“I can’t,” Austin said. “Packing up this afternoon and heading west at the crack o’ dawn.”
“You’re going to the beach?” Pat guessed.
“Lucky,” Clara said.
“Not if it means missing a superhero, I’m not!”
“I might be busy tomorrow, too,” I said.
“Aw, why?” Jade asked.
“Okay, ‘busy’ means ‘grounded,’” I amended my cover story.
“Lame. Well, want me to get you an autograph or something?”
“I did already meet her,” I reminded Jade.
“Oh, yeah, you did. Huh. You’d think you’d be more excited about it.”
“Well, I know what my plans for the break are,” Pat said, “and I’m going to need to wait in line for them overnight. My brother’s already staking out the GameStop so we can take a front-of-line campsite when it closes tonight.”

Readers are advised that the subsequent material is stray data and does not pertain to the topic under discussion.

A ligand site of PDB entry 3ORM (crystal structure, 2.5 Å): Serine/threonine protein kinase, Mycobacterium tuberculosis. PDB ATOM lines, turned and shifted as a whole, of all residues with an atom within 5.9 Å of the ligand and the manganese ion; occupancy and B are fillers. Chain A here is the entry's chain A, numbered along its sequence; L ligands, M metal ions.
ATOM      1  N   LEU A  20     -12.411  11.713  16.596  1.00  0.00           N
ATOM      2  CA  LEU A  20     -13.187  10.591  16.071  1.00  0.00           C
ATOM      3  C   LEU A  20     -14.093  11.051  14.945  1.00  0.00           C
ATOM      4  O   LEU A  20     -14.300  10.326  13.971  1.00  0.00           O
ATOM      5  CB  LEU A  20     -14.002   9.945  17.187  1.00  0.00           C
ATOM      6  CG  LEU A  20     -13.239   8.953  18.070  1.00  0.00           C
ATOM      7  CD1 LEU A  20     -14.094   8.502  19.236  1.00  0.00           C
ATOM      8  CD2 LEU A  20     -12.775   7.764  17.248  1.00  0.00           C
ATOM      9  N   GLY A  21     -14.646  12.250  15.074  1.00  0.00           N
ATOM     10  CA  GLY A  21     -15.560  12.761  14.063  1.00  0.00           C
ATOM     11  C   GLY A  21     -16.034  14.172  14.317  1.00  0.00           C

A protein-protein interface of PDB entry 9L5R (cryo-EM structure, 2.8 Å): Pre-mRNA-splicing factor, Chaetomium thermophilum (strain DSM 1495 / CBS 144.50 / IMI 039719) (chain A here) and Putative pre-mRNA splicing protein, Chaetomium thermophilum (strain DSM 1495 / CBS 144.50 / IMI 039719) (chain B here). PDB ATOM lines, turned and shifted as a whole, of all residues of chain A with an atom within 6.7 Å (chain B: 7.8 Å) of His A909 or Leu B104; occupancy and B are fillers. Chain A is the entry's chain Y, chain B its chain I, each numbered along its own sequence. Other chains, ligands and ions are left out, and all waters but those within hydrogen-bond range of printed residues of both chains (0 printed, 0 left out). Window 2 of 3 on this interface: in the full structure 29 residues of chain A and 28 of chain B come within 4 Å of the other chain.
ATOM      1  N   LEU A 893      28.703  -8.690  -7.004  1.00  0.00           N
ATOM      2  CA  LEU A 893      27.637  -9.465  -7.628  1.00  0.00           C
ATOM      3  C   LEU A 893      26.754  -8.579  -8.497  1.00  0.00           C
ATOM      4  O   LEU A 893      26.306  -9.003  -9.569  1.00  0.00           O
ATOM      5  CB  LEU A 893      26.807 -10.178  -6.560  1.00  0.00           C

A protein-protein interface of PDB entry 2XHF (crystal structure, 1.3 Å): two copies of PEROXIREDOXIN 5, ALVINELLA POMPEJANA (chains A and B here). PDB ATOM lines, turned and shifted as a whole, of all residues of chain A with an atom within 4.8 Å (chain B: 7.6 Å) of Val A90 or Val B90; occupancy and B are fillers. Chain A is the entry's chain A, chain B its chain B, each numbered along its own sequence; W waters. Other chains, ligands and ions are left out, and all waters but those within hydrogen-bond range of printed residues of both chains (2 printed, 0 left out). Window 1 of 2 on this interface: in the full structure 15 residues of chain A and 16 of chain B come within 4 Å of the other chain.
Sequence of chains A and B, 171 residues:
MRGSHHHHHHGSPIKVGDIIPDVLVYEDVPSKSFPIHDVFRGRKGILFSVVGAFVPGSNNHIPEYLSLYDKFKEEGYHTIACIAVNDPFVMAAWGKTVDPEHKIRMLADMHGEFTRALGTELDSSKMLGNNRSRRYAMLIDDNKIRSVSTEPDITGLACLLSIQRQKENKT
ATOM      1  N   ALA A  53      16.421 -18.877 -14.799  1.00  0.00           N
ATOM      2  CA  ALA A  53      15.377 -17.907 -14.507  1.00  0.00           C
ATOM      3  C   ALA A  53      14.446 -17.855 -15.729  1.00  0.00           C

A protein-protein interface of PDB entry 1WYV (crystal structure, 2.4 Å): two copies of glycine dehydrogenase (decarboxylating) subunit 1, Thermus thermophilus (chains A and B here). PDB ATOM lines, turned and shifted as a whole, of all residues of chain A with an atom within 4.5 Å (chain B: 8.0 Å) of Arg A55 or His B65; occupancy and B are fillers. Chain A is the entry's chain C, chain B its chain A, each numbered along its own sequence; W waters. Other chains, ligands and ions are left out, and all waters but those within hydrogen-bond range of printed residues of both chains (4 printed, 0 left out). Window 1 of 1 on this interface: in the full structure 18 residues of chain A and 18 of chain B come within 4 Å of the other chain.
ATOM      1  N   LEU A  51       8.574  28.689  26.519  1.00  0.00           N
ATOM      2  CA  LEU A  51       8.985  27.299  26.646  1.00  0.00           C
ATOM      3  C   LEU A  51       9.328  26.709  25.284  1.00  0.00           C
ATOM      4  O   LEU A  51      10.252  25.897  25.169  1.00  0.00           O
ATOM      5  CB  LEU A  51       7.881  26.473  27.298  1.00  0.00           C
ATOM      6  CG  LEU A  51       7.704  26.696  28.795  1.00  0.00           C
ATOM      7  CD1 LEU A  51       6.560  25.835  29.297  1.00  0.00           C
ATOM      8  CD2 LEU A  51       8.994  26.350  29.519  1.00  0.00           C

“You still buy physical games?” Austin scoffed.
“You can’t download a Collector’s Edition!”
“What game is it?” Jade asked.
“Why do you care?” I whispered.
“Cursebreaker: Light of Madness!” Pat declared.
“So a solid nine-point-five on the scale of one to NERD,” Jade taunted, answering my question.
“Jade, it’s a technological landmark,” Clara pointed out. “You of all people should be up to date on the advances Pishon Industries releases for the public.”
“She prefers the street-level superheroes,” I said.
“Those guys don’t even count as superheroes,” Jade said. “Who are they saving? Geeks, from boredom?”
“They built an atmospheric decarbonizer in Los Angeles and raised its air quality by like, sixty percent,” Clara countered.
“Okay, well. They could’ve built another atmosphere decarbonater instead of making a freaking MMO.”
“Atmos- mm.” Clara shook her head.
“Light of Madness is no mere MMO,” Pat said, winding up for a sales pitch. “For you see, th-“